SIRC Media Watch Archive
Scares and Miracles – July 2000

Overweight? Put the blame on your friends. Obese people may have "caught" their condition from their friends, their spouses or colleagues, new research claims. Fat people often blame their weight on their genes, metabolism or glands, but now scientists have found that a virus unique to humans can lead to the pounds being piled on – at least in chickens and mice. Express.

Skinny mice defy obesity. Genetically engineered mice which never put on weight could hold the key to a fat-free future for humans, say scientists. BBC.

Researchers link coffee to arthritis. People who drink more than four cups of coffee a day could be putting themselves at increased risk of developing arthritis, researchers reported yesterday. Guardian.

Internet sex risk. People who seek sex partners through the internet may be at greater risk of catching sexually transmitted diseases (STDs), say researchers in the United States. BBC.

Cow burps make for bad air Down Under. Belching and flatulence in cows and sheep annually produce 90 percent of Australia's methane emissions in the agricultural sector, a recent study shows. Environmental News Network.

Telephone mast threat to bats in the belfry. Bats in the belfry might be a thing of the past if churches continue to allow mobile telephone masts to be erected on their towers, a wildlife expert claims. Telegraph.

What risks do you face using your mobile phone? At the behest of a major wireless industry trade group and amid heightening concerns about potential health risks, many mobile phones will soon carry information about radiation levels. CNET News.

Are 'functional foods' dangerous? U.S. consumers spend millions of dollars a year on food products that claim to do more than deliver nutrition, but some consumer advocates and public officials are questioning the safety of such "functional foods." CNN.

Driven to Distraction? As technology works its way into the car, so does the potential for distraction. Today, the National Highway Traffic Safety Administration is holding a public meeting in Washington to address the potential hazards of using high-tech gadgets while driving. ABC News.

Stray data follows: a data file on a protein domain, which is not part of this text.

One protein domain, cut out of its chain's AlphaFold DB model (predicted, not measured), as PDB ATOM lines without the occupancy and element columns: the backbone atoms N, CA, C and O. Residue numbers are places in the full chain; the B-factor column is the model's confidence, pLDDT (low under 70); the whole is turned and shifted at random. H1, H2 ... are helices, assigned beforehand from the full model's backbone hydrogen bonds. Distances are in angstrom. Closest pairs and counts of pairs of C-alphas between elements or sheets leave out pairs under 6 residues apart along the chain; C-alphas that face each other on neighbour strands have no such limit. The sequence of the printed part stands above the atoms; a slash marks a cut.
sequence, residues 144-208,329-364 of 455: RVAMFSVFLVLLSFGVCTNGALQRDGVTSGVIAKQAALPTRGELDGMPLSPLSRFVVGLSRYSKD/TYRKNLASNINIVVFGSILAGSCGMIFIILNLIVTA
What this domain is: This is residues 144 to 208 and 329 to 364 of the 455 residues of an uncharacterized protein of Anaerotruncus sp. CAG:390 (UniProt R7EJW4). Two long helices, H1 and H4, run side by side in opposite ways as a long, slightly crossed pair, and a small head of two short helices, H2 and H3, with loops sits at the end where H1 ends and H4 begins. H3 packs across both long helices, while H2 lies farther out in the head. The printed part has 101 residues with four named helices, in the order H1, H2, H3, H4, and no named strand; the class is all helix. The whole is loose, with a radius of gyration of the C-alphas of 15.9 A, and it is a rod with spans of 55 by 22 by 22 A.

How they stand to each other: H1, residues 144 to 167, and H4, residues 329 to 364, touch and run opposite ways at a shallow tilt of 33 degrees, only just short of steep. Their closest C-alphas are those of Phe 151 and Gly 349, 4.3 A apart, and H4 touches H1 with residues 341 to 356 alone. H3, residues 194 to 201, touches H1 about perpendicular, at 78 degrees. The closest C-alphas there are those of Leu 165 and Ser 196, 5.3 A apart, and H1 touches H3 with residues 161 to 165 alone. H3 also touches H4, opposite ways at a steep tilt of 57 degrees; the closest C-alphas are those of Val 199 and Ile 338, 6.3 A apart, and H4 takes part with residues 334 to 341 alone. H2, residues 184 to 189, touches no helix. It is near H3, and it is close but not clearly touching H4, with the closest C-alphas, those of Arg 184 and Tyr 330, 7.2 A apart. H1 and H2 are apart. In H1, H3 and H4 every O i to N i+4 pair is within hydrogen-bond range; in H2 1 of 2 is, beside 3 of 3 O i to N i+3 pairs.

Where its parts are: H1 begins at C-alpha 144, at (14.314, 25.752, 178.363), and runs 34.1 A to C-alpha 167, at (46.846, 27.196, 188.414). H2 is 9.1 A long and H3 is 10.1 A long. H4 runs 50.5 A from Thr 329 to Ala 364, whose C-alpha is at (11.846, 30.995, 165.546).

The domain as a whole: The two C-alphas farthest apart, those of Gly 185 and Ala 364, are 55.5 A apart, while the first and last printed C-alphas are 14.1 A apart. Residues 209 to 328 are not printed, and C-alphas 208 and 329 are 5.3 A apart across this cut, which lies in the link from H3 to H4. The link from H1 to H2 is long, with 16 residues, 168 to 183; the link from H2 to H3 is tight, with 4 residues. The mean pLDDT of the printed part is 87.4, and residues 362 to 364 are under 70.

Is it safe to swim? School's out, and the sun is starting to make an appearance this summer. What better place to go than the local swimming pool? But how safe will we and our children be there? Can we be confident that the pool is clean and the lifeguards qualified and competent? Times.

Pining for pets may damage your health. People who leave their dogs behind when they go on holiday may be damaging their health. While absence may make the heart grow fonder, it doesn't make it stronger, and, according to psychologists, it maycause cardiovascular problems because of the stress and anxiety of leaving behind a loved one. The immune system too could be compromised by pining because of the mood changes triggered by the two weeks away from the dog. Independent.

Supermarket bans junk food ads. A leading supermarket chain has banned advertising of unhealthy foods and drinks targeted specifically at children…The Co-op said such advertisements "blackmailed" parents into buying products.BBC News.

Public 'underestimates cancer risk'. A major advertising campaign is being launched to raise awareness of cancer following research which showed 91% of Britons underestimated their risk of getting the disease. BBC News.